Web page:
This might be due to the more compact-sized houses, but it’s not common for households in Japan to have a computer with a printer and scanner as they take up so much space. Instead, convenience stores have come up with a more economical solution by providing reasonably priced photocopying, scanning, and printing services.

You can print documents directly from a memory card, USB stick, or even from your email account by sending your documents to a specific email address displayed by the machine; then, you just need to enter the given code (received in response to your email in your inbox). You can choose to print photos either on glossy photo paper or as a postcard to send off to loved ones back home!

Luggage Delivery Services and More

At many stores, it’s possible to drop off or pick up deliveries, such as parcels or luggage, at a Konbini. This is a fantastic service many travelers, and even expats aren’t fully utilizing.

If you’re staying at a hotel or a ryokan (traditional Japanese inn), this service is already provided to you as the front desk staff at most establishments can arrange for your luggage to be sent ahead of time.

However, for those staying at an Airbnb or perhaps at a friend’s apartment, this luggage forwarding service can make getting around the country a breeze.

All you need to do is drop off your suitcase at a convenience store with the Kuroneko Yamato symbol and continue with your travels, knowing that your luggage will be waiting for you at your next destination. The Japanese often use this service to send heavy luggage a few days before travel, knowing it’ll be an easy pick up right at the departure terminal.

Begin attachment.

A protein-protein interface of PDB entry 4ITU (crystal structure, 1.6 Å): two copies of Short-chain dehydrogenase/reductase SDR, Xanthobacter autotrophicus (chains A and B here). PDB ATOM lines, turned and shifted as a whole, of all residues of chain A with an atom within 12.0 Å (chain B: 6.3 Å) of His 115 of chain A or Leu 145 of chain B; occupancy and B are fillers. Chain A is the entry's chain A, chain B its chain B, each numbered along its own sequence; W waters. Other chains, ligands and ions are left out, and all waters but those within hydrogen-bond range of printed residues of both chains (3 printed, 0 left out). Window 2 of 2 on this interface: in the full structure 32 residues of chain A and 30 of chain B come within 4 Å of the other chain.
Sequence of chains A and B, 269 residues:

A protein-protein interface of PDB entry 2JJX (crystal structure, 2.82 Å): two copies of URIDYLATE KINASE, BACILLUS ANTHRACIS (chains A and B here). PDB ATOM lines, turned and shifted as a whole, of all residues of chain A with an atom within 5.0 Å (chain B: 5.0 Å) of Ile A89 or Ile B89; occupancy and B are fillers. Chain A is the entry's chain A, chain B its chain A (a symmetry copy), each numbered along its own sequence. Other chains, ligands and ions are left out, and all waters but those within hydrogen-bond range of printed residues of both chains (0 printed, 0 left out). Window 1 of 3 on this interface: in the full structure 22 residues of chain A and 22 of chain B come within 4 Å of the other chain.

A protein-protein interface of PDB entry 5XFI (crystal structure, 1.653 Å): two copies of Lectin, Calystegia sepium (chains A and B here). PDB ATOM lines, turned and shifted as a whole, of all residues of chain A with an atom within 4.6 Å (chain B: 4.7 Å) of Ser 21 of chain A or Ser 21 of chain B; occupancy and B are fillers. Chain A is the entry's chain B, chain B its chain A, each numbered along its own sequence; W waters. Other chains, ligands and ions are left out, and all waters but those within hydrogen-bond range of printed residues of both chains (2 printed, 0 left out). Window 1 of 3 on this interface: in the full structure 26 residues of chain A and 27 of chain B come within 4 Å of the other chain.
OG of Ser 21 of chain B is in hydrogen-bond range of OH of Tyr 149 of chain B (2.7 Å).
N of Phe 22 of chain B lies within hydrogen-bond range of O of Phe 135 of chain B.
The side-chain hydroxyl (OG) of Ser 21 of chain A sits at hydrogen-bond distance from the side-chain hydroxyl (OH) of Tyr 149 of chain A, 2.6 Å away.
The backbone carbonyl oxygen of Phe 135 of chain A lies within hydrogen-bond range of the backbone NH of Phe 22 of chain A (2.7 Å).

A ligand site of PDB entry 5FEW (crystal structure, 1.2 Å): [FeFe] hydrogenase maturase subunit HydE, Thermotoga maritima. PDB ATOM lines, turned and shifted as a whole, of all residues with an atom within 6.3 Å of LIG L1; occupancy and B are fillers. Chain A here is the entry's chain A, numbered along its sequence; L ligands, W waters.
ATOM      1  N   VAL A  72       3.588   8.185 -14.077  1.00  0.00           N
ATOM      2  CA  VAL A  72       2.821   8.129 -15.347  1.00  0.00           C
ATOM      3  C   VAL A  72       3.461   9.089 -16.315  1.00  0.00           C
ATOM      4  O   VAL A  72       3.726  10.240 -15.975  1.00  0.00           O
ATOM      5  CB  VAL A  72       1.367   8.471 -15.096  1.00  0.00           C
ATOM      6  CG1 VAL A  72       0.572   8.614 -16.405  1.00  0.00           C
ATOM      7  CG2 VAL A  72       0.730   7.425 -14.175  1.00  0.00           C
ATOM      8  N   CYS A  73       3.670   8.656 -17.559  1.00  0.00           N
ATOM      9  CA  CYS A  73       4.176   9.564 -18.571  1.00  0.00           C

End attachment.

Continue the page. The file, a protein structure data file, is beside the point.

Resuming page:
For those that don’t speak Japanese, you can check this guide from Kuroneko Yamato, a well-known and trusted luggage forwarding company in Japan, on how to fill out the forms.

You can also find free wifi at any konbini shop, which is life-saving while traveling in Japan.

Final Thoughts about Konbini in Japan

It’s not an exaggeration to say that it’s possible to live off a konbini in Japan. With an array of services available at one-stop open 24 hours a day, seven days a week, what’s not to love about Japanese convenience stores? They cover every basic need one could need to live or travel in Japan. They play a massive part in the everyday lives of locals, expats, and travelers.

Common Questions about Convenience Stores in Japan:

What does konbini mean?

Konbini (コンビニ ) means convenience store.

How many convenience stores are they in Japan?

There are more than 50,000 across Japan. The greatest concentration of konbini is, of course, in Tokyo.

What is the most popular convenience store in Japan?

The most popular convenience store in Japan is 7-Eleven.